Coalition to Save CCSF puts Board of Supervisors on the spot

On March 14, more than 2,000 supporters of the Save City College of San Francisco Coalition gathered in front of City Hall to demand action

Reprinted from Liberation News

On April 16, dozens of members from the Save City College of San Francisco Coalition presented a resolution to the San Francisco Board of Supervisors. If passed, the resolution would put the board on record as supporting the implementation of Proposition A, a voter initiative to support CCSF that passed in November with more than 70 percent of the vote. 

After holding a press conference on the steps of City Hall, members of the coalition spread out to lobby individual supervisors, with four of the 11 supervisors declaring their support at the end of the day. With only six days to gain the support of at least two more supervisors, the coalition has scheduled an ongoing effort to continue the lobbying through petitions and phone calls. 

The effort to pass the resolution is part of a larger strategy to consolidate the growing unity among faculty, staff, students and community groups and push forward to finally defeat the “show cause” demands of the Accrediting Commission for Community and Junior Colleges to reconstruct CCSF and strip it of its progressive leadership and role supporting workers, seniors, immigrants and LBGT members of the San Francisco community. On April 25, the coalition plans to confront the City College Board of Trustees and defeat their proposal to cut programs, faculty and staff.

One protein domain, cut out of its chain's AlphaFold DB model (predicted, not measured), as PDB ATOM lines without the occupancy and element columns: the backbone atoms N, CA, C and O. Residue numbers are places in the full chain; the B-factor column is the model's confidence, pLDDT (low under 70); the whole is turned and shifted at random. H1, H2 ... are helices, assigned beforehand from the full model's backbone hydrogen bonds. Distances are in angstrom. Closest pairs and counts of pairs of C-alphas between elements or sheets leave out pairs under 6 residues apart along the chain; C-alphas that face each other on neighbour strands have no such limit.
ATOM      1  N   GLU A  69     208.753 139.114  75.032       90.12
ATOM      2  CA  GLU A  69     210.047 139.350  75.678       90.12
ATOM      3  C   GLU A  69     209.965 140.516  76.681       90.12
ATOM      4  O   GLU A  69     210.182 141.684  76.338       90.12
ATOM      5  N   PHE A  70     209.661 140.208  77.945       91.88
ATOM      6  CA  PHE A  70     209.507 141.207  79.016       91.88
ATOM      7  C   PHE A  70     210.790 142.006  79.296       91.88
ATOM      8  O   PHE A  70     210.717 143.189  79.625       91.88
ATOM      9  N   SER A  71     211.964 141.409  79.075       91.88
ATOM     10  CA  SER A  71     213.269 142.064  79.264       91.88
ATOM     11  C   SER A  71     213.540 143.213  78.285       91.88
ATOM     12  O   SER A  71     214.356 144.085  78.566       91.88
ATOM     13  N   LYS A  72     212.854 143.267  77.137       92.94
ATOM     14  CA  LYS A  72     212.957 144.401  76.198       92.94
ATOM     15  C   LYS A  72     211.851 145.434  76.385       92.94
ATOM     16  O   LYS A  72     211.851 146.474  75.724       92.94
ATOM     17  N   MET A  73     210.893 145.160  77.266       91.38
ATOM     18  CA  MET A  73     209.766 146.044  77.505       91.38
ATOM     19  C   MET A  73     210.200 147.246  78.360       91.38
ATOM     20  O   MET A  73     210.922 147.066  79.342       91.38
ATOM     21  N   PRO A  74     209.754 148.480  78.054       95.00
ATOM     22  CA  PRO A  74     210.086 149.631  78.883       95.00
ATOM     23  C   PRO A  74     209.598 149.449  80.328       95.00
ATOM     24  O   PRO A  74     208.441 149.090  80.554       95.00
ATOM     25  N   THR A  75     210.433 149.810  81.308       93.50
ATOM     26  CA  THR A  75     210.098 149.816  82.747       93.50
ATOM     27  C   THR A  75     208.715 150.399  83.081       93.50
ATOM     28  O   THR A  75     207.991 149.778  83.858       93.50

Part of a wider struggle

After more than nine months of organizing, and studying the politics behind the ACCJC, the leadership of the coalition has emerged with a sophisticated understanding of how the struggle to save City College is part of a wider struggle to protect access to quality public education for all from the capitalist politics of austerity and privatization. 

As part of its program of political education, coalition leaders have reached out to labor and community groups, conducted teach-ins and recruited student and faculty representatives on each of the nine primary City College campuses, gained the active support of the San Francisco Central Labor Council, and joined with leaders from other colleges in the California community college system that are similarly under attack. 

As they emphasize, this struggle is the beginning, not the end, of an effort to launch a movement that will reclaim not only community college programs but also confront a broad range of attacks by the 1 percent capitalist class against poor and working-class communities, the dignity and rights of women and immigrants, and the right to affordable health care. They also recognize the need to oppose imperialist wars against independent-minded developing countries.

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